A family of artistes: Sujit, Munmun and Aporajita |
Singer Sujit Mustafa, Kathak dancers Munmun Ahmed and Aporajita Mustafa are a close-knit family with a passion for their chosen art form. Dropping into The Daily Star office the other day, the couple Sujit and Munmun and their daughter Aporajita (a student of class four at Sunbeams School) were in high spirits as they described their recent -- and first performance as a family -- in Brisbane and Sydney, Australia.
Talking to the trio was an eye-opener as they talked about what makes them tick, their achievements and future goals. Excerpts:
The memorable visit to Australia
Aporajita: My trip to Australia was wonderful. What was remarkable was that rules are followed--for instance the traffic rules and systematic running of the polity. I also loved the scenery and the hospitable people In fact I was so much in love with Australia that I began to cry when it was time to leave.
Munmun: I had been to Australia previously for the Commonwealth People's Festival in Brisbane three or four years ago. That was organised by the government. This time the programme was organised by a private group of Bengali expats. The Kathak and Nazrul songs were appreciated by both the Indian and Bangladeshi audience.
I have been offered teaching assignments in UK and USA but we stay here because we love our country.
Sujit: When I travel overseas, I feel a pain. This feeling has its roots in my tendency to compare the situation of other countries with that of Bangladesh. We have the manpower in our country but we can't use it properly.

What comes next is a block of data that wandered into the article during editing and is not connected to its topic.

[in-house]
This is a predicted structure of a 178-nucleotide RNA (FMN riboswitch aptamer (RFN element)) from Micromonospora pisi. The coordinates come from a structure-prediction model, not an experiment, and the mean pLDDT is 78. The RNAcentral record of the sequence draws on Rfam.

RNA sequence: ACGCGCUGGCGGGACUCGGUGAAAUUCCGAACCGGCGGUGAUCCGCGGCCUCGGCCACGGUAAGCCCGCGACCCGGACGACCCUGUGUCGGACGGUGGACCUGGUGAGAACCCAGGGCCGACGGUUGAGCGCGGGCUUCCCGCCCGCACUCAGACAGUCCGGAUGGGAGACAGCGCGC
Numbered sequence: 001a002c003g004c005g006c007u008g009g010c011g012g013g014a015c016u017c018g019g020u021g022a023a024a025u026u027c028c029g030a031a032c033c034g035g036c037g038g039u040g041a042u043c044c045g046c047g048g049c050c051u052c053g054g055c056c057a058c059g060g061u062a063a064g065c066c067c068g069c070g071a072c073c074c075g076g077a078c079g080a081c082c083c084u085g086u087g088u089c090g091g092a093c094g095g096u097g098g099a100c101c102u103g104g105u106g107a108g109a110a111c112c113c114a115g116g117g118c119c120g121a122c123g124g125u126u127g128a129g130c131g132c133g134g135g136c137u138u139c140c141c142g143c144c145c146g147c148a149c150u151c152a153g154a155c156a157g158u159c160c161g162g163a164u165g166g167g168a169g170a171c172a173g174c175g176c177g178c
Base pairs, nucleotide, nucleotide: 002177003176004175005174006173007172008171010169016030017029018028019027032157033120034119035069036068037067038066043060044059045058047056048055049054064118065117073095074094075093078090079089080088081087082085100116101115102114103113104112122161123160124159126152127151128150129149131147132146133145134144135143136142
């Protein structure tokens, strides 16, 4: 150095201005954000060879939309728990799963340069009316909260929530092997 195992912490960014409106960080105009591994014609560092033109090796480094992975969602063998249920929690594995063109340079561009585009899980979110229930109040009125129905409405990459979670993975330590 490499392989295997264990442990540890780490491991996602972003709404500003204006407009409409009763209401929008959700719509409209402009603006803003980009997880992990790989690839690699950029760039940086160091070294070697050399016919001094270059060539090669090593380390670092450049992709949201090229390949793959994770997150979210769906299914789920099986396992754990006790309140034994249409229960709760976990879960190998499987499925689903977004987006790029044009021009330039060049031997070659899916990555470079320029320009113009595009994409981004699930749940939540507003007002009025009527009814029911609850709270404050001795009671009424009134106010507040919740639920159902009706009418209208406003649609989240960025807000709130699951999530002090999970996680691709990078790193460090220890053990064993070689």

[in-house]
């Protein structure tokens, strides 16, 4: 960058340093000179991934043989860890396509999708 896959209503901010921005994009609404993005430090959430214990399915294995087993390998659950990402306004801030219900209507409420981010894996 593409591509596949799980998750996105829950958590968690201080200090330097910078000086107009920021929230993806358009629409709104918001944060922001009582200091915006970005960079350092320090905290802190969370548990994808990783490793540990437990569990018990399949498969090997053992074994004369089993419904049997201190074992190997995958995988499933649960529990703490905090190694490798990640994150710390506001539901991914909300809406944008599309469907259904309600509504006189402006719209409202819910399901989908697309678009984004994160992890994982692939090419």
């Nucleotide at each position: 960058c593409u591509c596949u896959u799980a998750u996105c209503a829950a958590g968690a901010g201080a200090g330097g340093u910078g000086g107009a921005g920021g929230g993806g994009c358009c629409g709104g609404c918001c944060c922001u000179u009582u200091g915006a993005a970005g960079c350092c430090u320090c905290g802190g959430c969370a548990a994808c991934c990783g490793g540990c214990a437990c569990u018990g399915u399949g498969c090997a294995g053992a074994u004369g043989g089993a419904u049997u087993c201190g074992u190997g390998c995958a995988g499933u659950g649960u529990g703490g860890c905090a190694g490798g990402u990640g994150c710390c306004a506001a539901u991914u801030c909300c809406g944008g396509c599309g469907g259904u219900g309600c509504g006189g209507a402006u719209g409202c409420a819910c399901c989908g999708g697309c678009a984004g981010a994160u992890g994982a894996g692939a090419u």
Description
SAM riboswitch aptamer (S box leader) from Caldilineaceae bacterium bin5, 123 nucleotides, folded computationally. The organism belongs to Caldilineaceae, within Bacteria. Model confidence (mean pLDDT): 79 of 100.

However, we took the decision to stay here. Our mission is to learn music and dance from better gurus and subsequently teach our students.
On the preference for their medium
Mummun: I love Kathak. In Kathak the dancer can interact with the audience and create spontaneous movements, circles and footwork. Other dancers usually perform composed items. Thus in Kathak one gets freedom and the ability to improvise.
Aporajita: I really go for the footwork, movements, circles and costume jewellery that go with Kathak.
Sujit: My forte is classical, modern and Nazrul songs. My passion is to sing, listen and learn songs. Indian classical music is different in the sense that it has a spiritual component. Ultimately what counts is that ultimately it is an expression of devotion. For me singing is a sort of prayer.
Aporajita: The high point in my life was the recent Notun Kuri competition on BTV where I attained the first prize in classical dance. I have also performed in various school productions. What's more, in Australia I was interviewed by Brisbane Radio. I would say that my biggest achievement is that I am already a well-known dancer.
Munmun: What gives me impetus is the love and admiration of my fans. I am a known face to even new entrants to my dance school, Rewaz Performers' School because many of them have seen my dance programme on BTV. I also draw pride from the fact that many of my students have attained recognition at the national level.
Sujit Mustafa: I'd like to talk about my failures first. My first modern Bengali cassette was released in Kolkata in 1994. In 1995 I released two cassettes of Nazrul songs. After that there have been no productions in the market. I think the basic reason is that I am too critical about myself.
However having said that, I think my contribution has been to teach voice culture in Bangladesh. In the course of my musical career, I discovered that we lack proper scientific voice training. Therefore I studied the western technique of such teaching. In my view nobody else is teaching this in the country.
Aporajita: I want to learn ballet; the pirouettes and circles of ballet appeal to me greatly.
Munmun: My plan is to do a dance ballet with the children from my school. When I die I hope that my students will continue my dance tradition.
Sujit: My plan is to sing better.